£10m Longitude Prize aims "to help solve the greatest issues of our time"

To celebrate 300 years since the original Longitude Prize to solve the problem of inaccurate naval navigation, the BBC and Nesta have announced a new prize aimed at solving on of six crucial problems facing humanity.

Sign Up

Get the New Statesman's Morning Call email.

What would you do if you only had £10m to save humanity? Doesn't sound like much, does it? Yet that's the amount that the BBC and Nesta (the charity that promotes innovation in science, technology and the arts) are offering to anyone who wins the Longitude Prize, announced today, in a chosen topic to be voted on by the public.

It's named after the original Longitude Prize, which was offered by the British government in 1714 to solve a problem that had emerged as transatlantic voyages became more common - that is, figuring out where a ship was. Figuring out latitude (that's how far north or south of the equator you are) is easy, as all it takes is a measurement of how high the Sun is in the sky combined with a knowledge of which day of the year it is. Longitude, though, was a matter of dead reckoning, and that would often cause voyages to end in disaster. John Harrison, a carpenter and self-taught clocksmith, eventually won the £20,000 prize in 1765 for his maritime chronometer.

The new Longitude Prize, as described by BBC director-general Tony Hall at its announcement today at New Broadcasting House, is also designed to tackle some of the most acute problems facing human civilisation in 2014 - and, thankfully, its intention is more philanthropic than the Empire-driven motives of the British government in the 18th century. The Prize will be formally announced by a special episode of Horizon on 22 May, on the occasion of the 50th anniversary of the BBC's flagship popular science program.

Hall said:

What's really exciting about the Longitude Prize 300 years on in 2014 is that there might be another modern-day John Harrison somewhere out there - someone who will be inspired to change our world fundamentally, and they may not even know that they're a scientist."

The Longitude Prize board, led by astronomer-royal Lord Rees, has put forward six ideas as candidates for the prize's focus:

  • Antibiotic resistance: Our ability to combat bacterial infections is estimated to be at risk of becoming redundant within 20 years if new drugs are not developed. The prize would go to the inventor of a test that can be used to quickly and cheaply test for antibiotic infections, reducing the number of antibiotics prescribed to patients who do not need them, and reducing antibiotic effectiveness.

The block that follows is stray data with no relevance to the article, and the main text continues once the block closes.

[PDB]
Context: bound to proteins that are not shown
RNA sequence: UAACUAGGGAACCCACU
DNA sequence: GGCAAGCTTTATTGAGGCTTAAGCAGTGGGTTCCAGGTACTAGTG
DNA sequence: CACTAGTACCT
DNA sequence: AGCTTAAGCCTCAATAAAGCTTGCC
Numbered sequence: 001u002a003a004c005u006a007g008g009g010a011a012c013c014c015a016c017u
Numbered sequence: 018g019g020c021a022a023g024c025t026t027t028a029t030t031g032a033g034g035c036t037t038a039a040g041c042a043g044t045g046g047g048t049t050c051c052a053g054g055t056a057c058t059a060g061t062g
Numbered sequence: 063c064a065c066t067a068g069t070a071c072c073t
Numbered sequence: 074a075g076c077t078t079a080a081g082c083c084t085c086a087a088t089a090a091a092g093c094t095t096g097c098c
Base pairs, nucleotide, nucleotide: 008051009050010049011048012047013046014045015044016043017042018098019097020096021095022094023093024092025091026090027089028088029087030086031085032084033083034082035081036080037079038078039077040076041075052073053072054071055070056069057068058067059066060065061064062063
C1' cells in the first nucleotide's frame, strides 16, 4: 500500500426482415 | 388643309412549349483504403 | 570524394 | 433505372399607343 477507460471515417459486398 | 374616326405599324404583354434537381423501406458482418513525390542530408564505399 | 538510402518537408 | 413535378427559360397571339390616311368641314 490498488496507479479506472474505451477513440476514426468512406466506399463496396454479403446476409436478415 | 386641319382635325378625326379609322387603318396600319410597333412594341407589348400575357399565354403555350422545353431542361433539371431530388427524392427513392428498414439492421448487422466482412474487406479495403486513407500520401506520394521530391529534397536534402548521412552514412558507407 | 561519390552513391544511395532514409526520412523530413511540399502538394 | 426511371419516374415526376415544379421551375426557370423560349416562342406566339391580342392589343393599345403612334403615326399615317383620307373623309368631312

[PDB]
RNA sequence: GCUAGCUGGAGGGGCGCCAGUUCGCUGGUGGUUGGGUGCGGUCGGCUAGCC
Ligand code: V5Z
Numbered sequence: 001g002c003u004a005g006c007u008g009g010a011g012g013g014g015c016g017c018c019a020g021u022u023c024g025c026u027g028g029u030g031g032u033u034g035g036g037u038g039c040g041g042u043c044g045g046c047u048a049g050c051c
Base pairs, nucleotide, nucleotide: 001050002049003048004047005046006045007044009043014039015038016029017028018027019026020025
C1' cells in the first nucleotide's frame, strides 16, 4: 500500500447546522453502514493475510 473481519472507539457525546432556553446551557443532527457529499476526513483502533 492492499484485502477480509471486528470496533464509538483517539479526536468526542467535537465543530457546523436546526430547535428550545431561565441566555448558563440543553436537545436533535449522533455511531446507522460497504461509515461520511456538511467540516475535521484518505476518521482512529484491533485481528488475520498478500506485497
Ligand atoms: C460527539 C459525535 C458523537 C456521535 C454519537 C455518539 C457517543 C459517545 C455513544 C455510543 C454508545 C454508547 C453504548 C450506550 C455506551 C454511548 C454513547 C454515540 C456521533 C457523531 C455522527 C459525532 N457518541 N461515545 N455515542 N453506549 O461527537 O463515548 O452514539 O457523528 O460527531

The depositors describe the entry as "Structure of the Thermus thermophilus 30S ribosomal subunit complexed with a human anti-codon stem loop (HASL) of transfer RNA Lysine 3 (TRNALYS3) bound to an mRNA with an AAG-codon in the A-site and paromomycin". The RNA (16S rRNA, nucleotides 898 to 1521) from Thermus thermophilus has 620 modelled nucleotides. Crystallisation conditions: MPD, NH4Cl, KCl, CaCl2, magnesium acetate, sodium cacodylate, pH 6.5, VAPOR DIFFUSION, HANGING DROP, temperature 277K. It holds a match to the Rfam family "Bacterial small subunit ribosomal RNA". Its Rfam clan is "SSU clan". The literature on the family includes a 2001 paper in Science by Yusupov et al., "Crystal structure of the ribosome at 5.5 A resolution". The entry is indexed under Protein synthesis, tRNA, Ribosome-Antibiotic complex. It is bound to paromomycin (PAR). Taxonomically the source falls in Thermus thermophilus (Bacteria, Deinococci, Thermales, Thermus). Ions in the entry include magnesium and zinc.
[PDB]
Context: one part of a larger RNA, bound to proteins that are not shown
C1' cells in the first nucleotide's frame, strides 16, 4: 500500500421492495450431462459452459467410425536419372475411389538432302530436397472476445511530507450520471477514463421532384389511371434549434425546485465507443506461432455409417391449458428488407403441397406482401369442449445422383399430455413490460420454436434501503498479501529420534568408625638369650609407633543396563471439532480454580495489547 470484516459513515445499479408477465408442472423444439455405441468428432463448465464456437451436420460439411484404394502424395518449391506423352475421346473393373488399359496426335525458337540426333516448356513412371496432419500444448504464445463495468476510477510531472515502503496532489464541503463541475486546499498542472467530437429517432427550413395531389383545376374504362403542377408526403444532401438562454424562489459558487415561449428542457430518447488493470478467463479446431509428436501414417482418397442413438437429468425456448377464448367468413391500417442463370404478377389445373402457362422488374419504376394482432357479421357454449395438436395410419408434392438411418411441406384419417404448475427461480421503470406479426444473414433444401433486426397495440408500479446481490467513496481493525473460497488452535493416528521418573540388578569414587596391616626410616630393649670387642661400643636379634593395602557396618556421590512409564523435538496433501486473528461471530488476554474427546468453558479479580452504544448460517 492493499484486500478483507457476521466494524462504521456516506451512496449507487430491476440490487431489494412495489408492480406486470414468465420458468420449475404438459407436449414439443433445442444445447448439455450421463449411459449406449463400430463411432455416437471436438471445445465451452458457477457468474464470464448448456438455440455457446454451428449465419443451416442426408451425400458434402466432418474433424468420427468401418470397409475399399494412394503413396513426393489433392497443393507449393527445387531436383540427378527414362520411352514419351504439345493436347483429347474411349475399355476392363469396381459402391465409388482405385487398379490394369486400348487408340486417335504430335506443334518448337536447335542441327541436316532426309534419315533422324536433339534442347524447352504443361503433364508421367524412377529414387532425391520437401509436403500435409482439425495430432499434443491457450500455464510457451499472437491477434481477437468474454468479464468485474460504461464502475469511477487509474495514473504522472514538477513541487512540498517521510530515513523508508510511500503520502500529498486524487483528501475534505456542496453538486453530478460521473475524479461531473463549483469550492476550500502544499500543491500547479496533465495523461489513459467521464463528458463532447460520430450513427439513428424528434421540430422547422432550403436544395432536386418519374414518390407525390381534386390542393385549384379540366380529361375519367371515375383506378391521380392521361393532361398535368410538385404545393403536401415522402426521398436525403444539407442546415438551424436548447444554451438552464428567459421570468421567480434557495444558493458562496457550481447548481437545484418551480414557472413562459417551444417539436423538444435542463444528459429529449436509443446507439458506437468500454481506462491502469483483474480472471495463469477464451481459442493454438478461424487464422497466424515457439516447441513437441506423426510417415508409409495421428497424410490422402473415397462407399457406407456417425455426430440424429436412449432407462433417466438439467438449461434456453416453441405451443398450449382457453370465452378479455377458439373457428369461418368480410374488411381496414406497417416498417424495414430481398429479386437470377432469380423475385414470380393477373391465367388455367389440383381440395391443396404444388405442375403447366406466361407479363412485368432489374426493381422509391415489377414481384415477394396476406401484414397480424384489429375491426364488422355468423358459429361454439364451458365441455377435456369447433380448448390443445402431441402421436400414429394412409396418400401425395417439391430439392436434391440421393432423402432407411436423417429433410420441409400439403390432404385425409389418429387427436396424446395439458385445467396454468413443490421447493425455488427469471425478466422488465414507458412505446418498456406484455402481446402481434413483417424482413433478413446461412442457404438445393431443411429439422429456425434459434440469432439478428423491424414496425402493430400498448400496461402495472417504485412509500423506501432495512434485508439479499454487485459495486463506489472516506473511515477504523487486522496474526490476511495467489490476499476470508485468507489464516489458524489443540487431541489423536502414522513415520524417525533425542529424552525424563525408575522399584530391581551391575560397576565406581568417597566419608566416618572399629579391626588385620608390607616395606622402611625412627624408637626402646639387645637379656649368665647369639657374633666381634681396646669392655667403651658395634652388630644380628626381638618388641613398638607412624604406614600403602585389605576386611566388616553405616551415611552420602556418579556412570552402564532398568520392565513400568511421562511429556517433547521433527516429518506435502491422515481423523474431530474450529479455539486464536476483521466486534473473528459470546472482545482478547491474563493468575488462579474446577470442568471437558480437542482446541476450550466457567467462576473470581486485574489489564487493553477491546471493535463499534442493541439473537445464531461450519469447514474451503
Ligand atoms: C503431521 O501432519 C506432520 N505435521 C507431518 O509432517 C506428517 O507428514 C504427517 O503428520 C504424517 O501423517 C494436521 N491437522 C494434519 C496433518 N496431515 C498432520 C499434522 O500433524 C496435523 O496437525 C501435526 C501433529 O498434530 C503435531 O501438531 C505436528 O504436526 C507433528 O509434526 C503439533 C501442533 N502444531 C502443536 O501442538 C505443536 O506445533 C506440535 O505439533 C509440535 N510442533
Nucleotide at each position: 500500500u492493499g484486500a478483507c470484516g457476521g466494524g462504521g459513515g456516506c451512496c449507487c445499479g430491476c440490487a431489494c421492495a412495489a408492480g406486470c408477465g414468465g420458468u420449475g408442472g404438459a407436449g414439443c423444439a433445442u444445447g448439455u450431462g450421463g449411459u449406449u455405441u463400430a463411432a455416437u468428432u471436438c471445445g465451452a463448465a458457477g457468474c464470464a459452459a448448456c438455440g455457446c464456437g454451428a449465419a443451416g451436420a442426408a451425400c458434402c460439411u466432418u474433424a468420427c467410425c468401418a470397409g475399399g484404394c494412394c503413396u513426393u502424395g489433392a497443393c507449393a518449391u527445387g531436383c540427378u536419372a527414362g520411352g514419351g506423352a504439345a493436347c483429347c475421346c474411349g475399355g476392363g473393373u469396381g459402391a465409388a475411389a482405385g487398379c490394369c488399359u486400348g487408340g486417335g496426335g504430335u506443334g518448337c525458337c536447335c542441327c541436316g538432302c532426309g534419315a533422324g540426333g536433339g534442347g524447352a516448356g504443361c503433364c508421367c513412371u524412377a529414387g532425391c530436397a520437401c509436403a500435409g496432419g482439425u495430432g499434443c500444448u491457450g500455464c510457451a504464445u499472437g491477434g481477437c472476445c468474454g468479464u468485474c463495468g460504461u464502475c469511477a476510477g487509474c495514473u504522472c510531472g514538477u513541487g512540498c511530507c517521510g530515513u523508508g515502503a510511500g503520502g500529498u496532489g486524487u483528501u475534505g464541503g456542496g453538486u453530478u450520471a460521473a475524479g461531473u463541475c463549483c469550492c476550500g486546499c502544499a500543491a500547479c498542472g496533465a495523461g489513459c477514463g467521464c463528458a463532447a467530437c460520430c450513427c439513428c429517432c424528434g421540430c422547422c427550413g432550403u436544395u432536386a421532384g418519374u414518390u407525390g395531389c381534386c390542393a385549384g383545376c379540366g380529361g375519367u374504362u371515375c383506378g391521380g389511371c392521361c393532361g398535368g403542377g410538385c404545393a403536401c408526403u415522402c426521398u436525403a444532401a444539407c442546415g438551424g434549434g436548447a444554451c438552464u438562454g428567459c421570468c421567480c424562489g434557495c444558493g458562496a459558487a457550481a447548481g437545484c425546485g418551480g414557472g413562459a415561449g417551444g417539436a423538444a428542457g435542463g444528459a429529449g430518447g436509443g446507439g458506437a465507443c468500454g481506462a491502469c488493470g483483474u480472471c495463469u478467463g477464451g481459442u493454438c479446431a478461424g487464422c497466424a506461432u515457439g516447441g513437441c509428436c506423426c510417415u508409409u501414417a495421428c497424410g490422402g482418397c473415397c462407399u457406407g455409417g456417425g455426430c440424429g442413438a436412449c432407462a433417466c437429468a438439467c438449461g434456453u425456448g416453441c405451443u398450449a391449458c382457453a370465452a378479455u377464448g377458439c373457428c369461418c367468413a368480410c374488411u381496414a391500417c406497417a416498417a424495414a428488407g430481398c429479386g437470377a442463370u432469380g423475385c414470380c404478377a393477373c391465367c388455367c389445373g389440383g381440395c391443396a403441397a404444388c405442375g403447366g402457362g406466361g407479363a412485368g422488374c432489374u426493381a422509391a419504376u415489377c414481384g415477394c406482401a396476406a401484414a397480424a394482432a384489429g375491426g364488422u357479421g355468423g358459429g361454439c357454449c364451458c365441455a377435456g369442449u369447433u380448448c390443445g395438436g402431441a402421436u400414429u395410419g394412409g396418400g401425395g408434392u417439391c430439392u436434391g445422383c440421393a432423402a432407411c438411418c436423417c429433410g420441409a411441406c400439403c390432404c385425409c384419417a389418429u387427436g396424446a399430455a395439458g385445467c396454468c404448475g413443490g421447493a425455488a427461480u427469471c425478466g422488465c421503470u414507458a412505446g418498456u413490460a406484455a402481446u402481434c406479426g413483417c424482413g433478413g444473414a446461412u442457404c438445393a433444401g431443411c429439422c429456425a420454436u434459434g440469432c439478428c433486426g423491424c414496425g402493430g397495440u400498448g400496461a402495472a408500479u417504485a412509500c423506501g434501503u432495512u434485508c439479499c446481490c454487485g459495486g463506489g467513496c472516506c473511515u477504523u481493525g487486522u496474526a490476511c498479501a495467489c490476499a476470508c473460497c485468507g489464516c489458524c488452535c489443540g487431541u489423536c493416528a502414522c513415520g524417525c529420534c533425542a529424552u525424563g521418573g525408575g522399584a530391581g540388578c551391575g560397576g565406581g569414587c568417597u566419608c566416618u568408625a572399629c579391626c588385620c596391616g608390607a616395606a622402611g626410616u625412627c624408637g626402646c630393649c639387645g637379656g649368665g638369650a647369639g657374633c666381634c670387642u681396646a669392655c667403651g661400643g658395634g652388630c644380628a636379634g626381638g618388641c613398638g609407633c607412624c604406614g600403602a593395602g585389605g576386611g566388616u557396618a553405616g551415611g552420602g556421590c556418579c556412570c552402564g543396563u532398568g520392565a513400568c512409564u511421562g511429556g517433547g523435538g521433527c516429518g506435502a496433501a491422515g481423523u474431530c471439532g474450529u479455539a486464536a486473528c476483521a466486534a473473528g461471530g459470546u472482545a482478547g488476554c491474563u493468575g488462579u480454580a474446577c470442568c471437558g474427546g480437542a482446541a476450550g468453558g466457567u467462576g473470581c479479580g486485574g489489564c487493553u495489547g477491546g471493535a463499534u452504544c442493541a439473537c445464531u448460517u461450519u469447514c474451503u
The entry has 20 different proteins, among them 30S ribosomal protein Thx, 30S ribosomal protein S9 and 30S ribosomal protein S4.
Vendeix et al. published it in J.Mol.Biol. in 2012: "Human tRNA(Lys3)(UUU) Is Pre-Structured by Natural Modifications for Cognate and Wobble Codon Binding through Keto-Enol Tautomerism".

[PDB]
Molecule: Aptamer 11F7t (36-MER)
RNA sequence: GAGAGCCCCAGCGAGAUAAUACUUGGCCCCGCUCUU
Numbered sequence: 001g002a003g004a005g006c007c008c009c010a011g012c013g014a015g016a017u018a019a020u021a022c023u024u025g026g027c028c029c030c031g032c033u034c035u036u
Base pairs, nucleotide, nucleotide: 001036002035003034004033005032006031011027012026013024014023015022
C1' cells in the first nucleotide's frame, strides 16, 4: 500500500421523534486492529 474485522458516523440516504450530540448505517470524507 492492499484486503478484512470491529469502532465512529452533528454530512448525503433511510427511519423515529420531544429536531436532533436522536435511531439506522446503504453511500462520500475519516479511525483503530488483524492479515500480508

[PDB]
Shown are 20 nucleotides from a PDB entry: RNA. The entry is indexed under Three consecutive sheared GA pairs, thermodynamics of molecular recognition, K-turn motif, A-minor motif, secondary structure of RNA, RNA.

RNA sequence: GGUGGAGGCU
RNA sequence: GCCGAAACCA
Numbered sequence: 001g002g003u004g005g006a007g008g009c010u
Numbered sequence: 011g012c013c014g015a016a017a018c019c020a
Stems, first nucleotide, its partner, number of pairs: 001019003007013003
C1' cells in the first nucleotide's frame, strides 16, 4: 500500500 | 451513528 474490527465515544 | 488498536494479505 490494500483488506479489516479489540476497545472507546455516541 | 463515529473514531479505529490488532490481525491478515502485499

• Carbon-neutral flight: Long haul flights are extremely pollutive, but the best solar- and battery-powered flight technology is too bulky or weedy to scale up to the size of current passenger jets. The prize would go to anyone who can demonstrate a scaleable carbon-neutral flight from London to Edinburgh.
  • Dementia care: One in three people experience dementia beyond the age of 65, and as the number of elderly people increases (thanks to the defeat of other diseases), they will become an increasing burden on friends, family and the wider economy. The prize would go to anyone who developed intelligent technology that can let people with dementia live independent lives.
  • Food security: Current farming methods are very inefficient - it takes ten kilos of grain to produce one kilo of beef, for example. The prize would go to "the next big food innovation", something that would mean that high-protein and high-nutrition food could be produced for relatively low cost (like GM crops that produce fish oils).
  • Paralysis: A person is paralysed in the UK once every eight hours, but spinal medicine is still relatively impotent when it comes to restoring lost bodily functions. The prize would go to a technology, like a robotic exoskeleton, that can give paralysed people the ability to live their lives in the same way as able-bodied people.
  • Water security: "44 per cent of the world’s population and 28 per cent of the world’s agriculture are in regions of the world where water is scarce," claims Nesta. The prize would go to the inventor of a cheap, quick, reusable desalination method.

The money on offer isn't much compared to the size of the tasks at hand, which gives several different ways of assessing which topic is "most" deserving. Clearly, antibiotics, water and food security are going to affect more of humanity than the other three - but with attached costs that are equally massive (for example, a pharmaceutical company can expect to lose an average of $50m from researching, developing and selling a new strain of antibiotic, with little hope of making that money back). Does that mean it makes more sense to vote for the less daunting targets? Or, rather, should we hope that the solution comes from an unexpected, unusual and - most importantly - cheap direction?

Such discoveries do still happen. Jack Andraka was only 15 when he invented a new, reliable, an astonishingly cheap (only 3p a go) test for pancreatic cancer, and he was born after Jurassic Park came out. There is also the factor, as astronomer royal Lord Rees pointed out in his speech at the prize's announcement, of the prestige that would come from winning. "The prize money is a substantial incentive," he said, "and for big companies, the publicity is the incentive."

So choose wisely. The vote opens after Horizon on Thursday, and closes on 25 June.

Ian Steadman is a staff science and technology writer at the New Statesman. He is on Twitter as @iansteadman.